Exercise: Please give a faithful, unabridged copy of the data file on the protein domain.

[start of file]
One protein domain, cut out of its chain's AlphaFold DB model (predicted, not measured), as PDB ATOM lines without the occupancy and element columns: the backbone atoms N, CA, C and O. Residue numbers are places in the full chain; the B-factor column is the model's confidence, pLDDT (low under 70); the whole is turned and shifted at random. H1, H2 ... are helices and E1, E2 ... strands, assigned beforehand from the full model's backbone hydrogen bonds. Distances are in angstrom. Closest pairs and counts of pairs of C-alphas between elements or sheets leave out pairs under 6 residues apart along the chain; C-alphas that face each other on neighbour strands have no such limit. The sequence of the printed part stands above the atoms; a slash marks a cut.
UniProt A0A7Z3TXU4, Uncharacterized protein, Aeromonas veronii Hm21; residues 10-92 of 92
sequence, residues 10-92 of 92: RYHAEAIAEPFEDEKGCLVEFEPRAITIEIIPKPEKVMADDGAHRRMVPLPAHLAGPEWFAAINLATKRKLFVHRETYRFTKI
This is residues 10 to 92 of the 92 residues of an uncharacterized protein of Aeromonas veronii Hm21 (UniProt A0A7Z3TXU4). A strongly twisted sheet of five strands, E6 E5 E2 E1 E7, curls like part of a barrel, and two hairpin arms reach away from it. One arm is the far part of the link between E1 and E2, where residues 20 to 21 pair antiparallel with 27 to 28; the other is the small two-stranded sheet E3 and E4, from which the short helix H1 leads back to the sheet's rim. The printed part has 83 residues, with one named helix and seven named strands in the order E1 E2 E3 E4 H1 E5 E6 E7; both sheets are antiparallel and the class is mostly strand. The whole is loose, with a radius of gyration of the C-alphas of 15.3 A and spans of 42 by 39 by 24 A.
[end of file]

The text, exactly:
One protein domain, cut out of its chain's AlphaFold DB model (predicted, not measured), as PDB ATOM lines without the occupancy and element columns: the backbone atoms N, CA, C and O. Residue numbers are places in the full chain; the B-factor column is the model's confidence, pLDDT (low under 70); the whole is turned and shifted at random. H1, H2 ... are helices and E1, E2 ... strands, assigned beforehand from the full model's backbone hydrogen bonds. Distances are in angstrom. Closest pairs and counts of pairs of C-alphas between elements or sheets leave out pairs under 6 residues apart along the chain; C-alphas that face each other on neighbour strands have no such limit. The sequence of the printed part stands above the atoms; a slash marks a cut.
UniProt A0A7Z3TXU4, Uncharacterized protein, Aeromonas veronii Hm21; residues 10-92 of 92
sequence, residues 10-92 of 92: RYHAEAIAEPFEDEKGCLVEFEPRAITIEIIPKPEKVMADDGAHRRMVPLPAHLAGPEWFAAINLATKRKLFVHRETYRFTKI
This is residues 10 to 92 of the 92 residues of an uncharacterized protein of Aeromonas veronii Hm21 (UniProt A0A7Z3TXU4). A strongly twisted sheet of five strands, E6 E5 E2 E1 E7, curls like part of a barrel, and two hairpin arms reach away from it. One arm is the far part of the link between E1 and E2, where residues 20 to 21 pair antiparallel with 27 to 28; the other is the small two-stranded sheet E3 and E4, from which the short helix H1 leads back to the sheet's rim. The printed part has 83 residues, with one named helix and seven named strands in the order E1 E2 E3 E4 H1 E5 E6 E7; both sheets are antiparallel and the class is mostly strand. The whole is loose, with a radius of gyration of the C-alphas of 15.3 A and spans of 42 by 39 by 24 A.